Bottled water and energy sweets will be consumed by their thousands in the approach to the famous and arduous London Marathon.
It goes without saying that you need to run, run, run in order to get your fitness level up to scratch before the marathon. In preparation for an event this mammoth, it’s also important to feel prepared and relaxed before the race and let your months of hard training lead the way.
Tips to succeed
Start out on the treadmill before you hit the road. You can build up gradually without risking injury on a running machine. When you have built up your running fitness, then you can start pounding the pavements confidently.
Run the distance – not the whole marathon - but you should aim to reach 18 miles before the big day. If you can manage this, then the day itself and the atmosphere will carry you round for the rest.
Fuel up – In the week leading up to race day it’s important to take on enough food to give you the energy you need, without making yourself feel bloated and heavy. Think carbs and fresh green leafy vegetables for a real energy boost.
Be comfortable in your kit – It’s no good buying a new pair of trainers on the day. Your old battered pair will be your best friend on race day. Run in kit you know and don’t risk chafing or discomfort.
Don’t overdo it - don’t risk an injury after all those months of prep. If you’ve put the mileage in you can start to wind down in the three weeks before the race. Don’t keep pushing right up to the wire or you’ll do yourself damage.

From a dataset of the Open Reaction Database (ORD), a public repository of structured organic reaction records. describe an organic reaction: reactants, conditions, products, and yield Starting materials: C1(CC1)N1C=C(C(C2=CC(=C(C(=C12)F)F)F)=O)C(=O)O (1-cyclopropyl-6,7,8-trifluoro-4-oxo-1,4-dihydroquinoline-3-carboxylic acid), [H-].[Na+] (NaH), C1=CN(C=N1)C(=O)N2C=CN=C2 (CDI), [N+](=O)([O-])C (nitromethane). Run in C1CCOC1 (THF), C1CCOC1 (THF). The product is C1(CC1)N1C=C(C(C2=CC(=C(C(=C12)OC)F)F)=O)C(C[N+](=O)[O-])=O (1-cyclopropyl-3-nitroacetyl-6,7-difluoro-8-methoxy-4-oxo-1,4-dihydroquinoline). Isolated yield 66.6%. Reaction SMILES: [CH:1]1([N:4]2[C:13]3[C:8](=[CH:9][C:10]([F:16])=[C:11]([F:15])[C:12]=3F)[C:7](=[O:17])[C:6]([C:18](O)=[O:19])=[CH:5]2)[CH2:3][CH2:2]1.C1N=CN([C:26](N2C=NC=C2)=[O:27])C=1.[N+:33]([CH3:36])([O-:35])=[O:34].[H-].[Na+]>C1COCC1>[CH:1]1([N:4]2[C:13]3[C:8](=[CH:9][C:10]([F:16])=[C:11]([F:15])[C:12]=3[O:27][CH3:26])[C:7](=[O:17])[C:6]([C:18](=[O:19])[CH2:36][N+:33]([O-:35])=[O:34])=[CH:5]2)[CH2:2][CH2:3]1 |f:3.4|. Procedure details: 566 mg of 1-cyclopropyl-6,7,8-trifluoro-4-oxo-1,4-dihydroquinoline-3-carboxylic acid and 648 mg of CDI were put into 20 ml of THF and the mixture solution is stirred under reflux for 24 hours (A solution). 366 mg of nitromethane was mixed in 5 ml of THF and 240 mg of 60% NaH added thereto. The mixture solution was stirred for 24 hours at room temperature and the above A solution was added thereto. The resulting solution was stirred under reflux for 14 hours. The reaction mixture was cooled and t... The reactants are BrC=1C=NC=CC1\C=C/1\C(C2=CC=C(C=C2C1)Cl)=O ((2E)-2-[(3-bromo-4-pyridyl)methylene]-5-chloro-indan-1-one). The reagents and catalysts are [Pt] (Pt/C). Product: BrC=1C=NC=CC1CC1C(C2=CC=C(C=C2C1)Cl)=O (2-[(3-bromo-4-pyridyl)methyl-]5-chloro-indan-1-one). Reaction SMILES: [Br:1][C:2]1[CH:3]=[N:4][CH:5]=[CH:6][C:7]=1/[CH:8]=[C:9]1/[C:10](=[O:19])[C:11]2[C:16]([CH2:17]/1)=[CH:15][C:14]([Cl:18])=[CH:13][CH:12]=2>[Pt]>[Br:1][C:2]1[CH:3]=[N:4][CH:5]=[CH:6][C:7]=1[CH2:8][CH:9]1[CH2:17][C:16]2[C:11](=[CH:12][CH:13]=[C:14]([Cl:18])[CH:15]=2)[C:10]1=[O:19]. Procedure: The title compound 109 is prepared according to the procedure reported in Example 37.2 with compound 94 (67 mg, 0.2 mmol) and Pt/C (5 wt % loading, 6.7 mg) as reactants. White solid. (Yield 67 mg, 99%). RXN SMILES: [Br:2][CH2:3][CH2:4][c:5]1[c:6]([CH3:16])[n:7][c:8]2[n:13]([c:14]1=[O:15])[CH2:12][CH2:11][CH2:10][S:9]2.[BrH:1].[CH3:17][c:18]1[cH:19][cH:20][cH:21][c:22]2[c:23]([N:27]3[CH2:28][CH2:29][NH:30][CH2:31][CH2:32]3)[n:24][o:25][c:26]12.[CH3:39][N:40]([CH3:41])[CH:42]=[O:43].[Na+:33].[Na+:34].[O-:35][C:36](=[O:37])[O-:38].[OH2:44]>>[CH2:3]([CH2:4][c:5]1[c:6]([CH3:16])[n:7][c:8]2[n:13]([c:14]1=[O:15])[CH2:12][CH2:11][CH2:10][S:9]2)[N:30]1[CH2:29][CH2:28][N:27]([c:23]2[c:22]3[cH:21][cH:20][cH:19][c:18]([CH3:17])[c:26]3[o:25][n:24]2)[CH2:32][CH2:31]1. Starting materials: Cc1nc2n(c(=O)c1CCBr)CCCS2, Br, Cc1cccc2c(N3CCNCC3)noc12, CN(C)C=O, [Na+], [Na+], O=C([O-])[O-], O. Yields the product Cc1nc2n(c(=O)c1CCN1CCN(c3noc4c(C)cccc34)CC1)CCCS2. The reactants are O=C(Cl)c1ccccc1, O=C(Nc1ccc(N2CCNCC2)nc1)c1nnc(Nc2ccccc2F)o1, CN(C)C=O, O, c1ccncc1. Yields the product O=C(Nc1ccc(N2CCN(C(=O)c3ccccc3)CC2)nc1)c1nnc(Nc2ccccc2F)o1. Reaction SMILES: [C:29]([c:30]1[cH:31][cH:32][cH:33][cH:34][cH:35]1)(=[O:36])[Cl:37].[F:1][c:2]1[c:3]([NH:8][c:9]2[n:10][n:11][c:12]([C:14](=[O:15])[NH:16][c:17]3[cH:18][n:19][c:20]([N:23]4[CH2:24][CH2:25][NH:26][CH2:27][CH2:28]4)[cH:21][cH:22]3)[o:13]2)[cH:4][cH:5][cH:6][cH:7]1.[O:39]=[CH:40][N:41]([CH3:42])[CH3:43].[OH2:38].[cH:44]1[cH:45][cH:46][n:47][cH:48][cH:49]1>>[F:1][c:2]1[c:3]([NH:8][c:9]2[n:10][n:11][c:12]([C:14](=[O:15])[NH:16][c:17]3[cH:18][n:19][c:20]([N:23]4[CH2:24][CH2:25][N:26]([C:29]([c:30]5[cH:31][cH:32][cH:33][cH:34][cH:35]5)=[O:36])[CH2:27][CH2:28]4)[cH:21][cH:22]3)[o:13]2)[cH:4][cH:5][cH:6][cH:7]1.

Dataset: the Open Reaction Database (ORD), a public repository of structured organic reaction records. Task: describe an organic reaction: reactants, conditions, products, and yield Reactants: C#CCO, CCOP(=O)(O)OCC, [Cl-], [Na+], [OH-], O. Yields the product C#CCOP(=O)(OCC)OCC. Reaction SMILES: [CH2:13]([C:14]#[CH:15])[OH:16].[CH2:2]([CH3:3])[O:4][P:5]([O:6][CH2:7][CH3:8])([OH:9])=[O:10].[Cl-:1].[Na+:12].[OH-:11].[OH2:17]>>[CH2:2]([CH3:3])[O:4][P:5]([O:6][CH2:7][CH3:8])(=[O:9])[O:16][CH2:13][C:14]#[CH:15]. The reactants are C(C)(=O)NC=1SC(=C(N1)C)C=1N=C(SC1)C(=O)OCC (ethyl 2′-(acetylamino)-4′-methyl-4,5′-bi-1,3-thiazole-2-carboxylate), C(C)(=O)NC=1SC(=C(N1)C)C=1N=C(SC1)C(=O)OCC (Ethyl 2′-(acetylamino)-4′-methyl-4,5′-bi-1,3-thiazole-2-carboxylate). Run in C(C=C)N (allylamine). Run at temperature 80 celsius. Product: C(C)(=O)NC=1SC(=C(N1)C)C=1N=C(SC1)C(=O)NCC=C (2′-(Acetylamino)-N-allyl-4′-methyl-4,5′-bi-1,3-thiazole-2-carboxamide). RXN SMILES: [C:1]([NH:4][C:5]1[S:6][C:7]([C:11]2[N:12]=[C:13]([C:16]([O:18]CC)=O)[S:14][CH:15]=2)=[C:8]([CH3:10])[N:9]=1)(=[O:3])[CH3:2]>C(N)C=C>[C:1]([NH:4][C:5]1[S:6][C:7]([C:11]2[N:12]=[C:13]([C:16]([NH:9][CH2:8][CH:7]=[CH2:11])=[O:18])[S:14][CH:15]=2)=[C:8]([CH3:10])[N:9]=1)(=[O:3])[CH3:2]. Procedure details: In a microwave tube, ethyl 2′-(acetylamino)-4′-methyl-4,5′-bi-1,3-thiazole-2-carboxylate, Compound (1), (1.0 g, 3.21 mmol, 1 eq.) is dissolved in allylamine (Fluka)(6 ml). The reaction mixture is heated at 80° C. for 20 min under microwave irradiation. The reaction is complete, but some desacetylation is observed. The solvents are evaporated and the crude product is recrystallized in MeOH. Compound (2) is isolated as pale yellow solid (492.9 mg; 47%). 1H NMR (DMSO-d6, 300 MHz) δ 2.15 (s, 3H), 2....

Give yourself a motivational boost
Check out other events for a motivational boost and to prove to yourself that you can do it. Enter into some fun runs or other challenges. You could try:
Also sign up to events after the marathon – this will stop you slumping after what is a great achievement and will keep you in the mindset to keep going.
Now it’s time to limber up, so get down to the gym and get running!
The marathon is on April 13, 10 days time as I write this. Probably a little late to start from scratch but there are plenty more events to come over the summer.
So when is the London marathon? I thought it was early April. In which case that doesn't leave me much time to train!!
This sounds good, but running for long distances can also cause injuries. It's quite hard on your joints. Running on pavements isn't something I could do any more as it always aggravates my hip and back. Quite sad really, as I love running. Good on those who do this for charity though!
So much respect for anyone who completes this. Good luck everyone.!
very impressive! If you are running for charity, remember to encourage direct donations, not via websites that take commission.
I'm signed up for the Snowdonia Half Marathon and may aim for a marathon at the end of the year. Training is tough but I hope it will be worth it.
I'm a huge Tough Mudder fan - I'm onto training for my third this year and it's such a thrill when you finish.
Agree you don't need to be able to run the entire distance. On the day you can run much further than you can on your own in training. The adrenaline and everyone else gets yo u through the last few miles.